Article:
SPONSORS:






User Tag List

Thanks Thanks:  0
Likes Likes:  0
Dislikes Dislikes:  0
Results 1 to 7 of 7
  1. #1
    Junior Member
    Join Date
    Jul 2003
    Posts
    8
    Post Thanks / Like
    Mentioned
    0 Post(s)
    Tagged
    0 Thread(s)
    Total Downloaded
    0

    Quiz : Identify the bottleneck

    I ran Performance Monitor on the Database Server for an entire week, collecting counter data once every 60 seconds. Below are some of the results of the collected data:

    * % Process Time (for both CPUs) averages 55%, with occasional spikes of 100%
    * Processor Queue Length averages .8
    * % Disk Time (for drive D averages 61%
    Current Disk Queue Length (for drive D averages .77
    * Buffer Cache Hit Ratio averages 84%
    * Bytes Total/Second averages 3.4MBs

    The physical specifications of my Server are:
    * Two 700MHz Pentium III Xeon CPUs with 1MB cache each. There is room for two more CPUs to be added.
    * 1GB RAM, with room to add an additional 1GB of RAM.
    * Drive C: is an 18GB duplexed disk array that includes the operating system, the swap file, and the SQL Server binaries.
    * Drive D: is a RAID 5 disk array with four 18GB 10,000RPM hard drives. There is room to add two more 18GB hard drives to the array without having to use an external cabinet.
    * A single 100MBs NIC, with room for several more.

    Unfortunately, because of budget constraints, I am only able to upgrade one piece of hardware in my server.

    Identify the bottleneck and suggest me your choices...........


    Proxy Test

  2. #2
    Senior Member
    Join Date
    Jul 2002
    Location
    Palm Bay, FL USA
    Posts
    2,346
    Post Thanks / Like
    Mentioned
    0 Post(s)
    Tagged
    0 Thread(s)
    Total Downloaded
    0

    Re: Quiz : Identify the bottleneck

    1) so what is slow?
    2) What about memory usage?
    3) Do you even know that there IS a bottleneck on your DB server?

    There is no where near enough information for me to even determine IF there is a bottleneck here, let alone WHAT it is. Maybe I am missing something obvious?
    Scott Barber
    Chief Technologist, PerfTestPlus
    Executive Director, Association for Software Testing
    Co-Author, Performance Testing Guidance for Web Applications
    sbarber@perftestplus.com

    If you can see it in your mind...
    you will find it in your life.

  3. #3
    Moderator
    Join Date
    Sep 2001
    Location
    Boston, MA
    Posts
    4,348
    Post Thanks / Like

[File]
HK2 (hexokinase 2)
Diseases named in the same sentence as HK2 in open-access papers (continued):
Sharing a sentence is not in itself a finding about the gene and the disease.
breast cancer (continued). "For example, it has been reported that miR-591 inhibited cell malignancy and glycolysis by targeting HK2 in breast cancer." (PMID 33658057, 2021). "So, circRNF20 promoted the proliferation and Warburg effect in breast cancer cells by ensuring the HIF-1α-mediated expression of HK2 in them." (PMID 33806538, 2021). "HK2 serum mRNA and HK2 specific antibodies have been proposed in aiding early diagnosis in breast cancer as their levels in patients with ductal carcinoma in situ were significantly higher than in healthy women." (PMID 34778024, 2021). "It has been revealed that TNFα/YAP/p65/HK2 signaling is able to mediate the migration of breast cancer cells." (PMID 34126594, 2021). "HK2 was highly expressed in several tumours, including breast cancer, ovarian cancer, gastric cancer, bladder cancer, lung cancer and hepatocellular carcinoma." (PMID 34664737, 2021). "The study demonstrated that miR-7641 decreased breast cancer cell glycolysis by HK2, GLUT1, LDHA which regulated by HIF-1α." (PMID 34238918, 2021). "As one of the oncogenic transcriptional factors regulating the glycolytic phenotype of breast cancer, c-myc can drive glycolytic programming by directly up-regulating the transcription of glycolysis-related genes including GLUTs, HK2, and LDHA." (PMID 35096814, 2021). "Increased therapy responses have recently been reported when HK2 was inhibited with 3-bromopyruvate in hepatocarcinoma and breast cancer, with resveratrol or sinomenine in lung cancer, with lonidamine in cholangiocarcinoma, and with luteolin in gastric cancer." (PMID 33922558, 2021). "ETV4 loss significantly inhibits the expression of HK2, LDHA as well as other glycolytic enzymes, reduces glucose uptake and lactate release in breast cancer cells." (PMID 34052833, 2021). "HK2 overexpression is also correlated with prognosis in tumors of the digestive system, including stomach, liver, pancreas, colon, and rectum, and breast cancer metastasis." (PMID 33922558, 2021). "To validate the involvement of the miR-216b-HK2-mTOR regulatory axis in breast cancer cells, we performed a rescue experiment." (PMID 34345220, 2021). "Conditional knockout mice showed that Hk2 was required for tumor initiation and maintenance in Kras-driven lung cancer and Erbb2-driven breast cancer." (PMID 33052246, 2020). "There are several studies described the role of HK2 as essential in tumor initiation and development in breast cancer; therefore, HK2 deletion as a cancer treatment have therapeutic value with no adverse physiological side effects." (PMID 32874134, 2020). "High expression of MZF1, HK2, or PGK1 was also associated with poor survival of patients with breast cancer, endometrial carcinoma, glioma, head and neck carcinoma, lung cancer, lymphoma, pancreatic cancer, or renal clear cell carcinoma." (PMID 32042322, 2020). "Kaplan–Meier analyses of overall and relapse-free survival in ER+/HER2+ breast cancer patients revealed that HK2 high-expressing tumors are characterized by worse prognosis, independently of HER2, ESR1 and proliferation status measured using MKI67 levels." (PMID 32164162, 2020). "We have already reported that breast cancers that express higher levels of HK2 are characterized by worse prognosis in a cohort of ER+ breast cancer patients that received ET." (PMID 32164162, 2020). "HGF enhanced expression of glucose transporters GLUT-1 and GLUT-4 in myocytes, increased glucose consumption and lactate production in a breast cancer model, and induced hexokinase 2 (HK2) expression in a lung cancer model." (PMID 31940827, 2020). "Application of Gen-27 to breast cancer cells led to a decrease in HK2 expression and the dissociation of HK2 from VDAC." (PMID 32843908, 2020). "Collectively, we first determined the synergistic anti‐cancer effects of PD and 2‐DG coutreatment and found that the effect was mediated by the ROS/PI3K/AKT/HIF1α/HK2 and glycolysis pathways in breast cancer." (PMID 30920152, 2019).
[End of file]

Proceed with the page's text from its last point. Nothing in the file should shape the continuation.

Mentioned
    0 Post(s)
    Tagged
    0 Thread(s)
    Total Downloaded
    0

    Re: Quiz : Identify the bottleneck

    55% avg cpu seems a little high. that doesn't leave you with much overhead for large transaction spikes.
    Corey Goldberg
    Homepage: goldb.org
    Twitter: twitter.com/cgoldberg
    Google+: gplus.to/cgoldberg

  4. #4
    Senior Member
    Join Date
    Apr 2001
    Location
    N. Mankato, MN
    Posts
    319
    Post Thanks / Like
    Mentioned
    0 Post(s)
    Tagged
    0 Thread(s)
    Total Downloaded
    0

    Re: Quiz : Identify the bottleneck

    I would agree with RSBarber, there is a lot of information missing.

    The server specs that you listed are a really low end system compared to what we do for SQL servers.

    I would also agree with Corey most DB servers, the server processor is running a bit high. I generally add more processors once the CPU usage runs over 50%.

    Is the % Disk time using more time reading or writing?

    The disk Queue length looks fine...usually its 1.5 to 2 X the number of drives when you start seeing major disk issues.

    Also your cache/hit ratio looks a little low, but it isn't terrible, yet. Might be a slight memory issue (hard to say without memory stats)

    There is a lot of things you can do to help your SQL Server performance like running some traces look for long running queries, look at blocking, etc.

    I will probably re-visit this post in a little while with some links to look at. [img]images/icons/smile.gif[/img]

  5. #5
    Senior Member
    Join Date
    Apr 2001
    Location
    N. Mankato, MN
    Posts
    319
    Post Thanks / Like
    Mentioned
    0 Post(s)
    Tagged
    0 Thread(s)
    Total Downloaded
    0

    Re: Quiz : Identify the bottleneck

    As promised here are some good links to look at:

    http://www.sql-server-performance.com/
    http://www.tburke.net/info/reskittoo...rfcounters.htm
    http://msdn.microsoft.com/library/de...rcpctyplan.asp
    http://msdn.microsoft.com/library/de...l_ref_pcls.asp

    I think most of these articles state that a sustained 70 to 80% processor usage for 10 minutes is when the server should be replaced or have more CPUs added....however with a SQL Server I would say 50% is a good time to add more processors.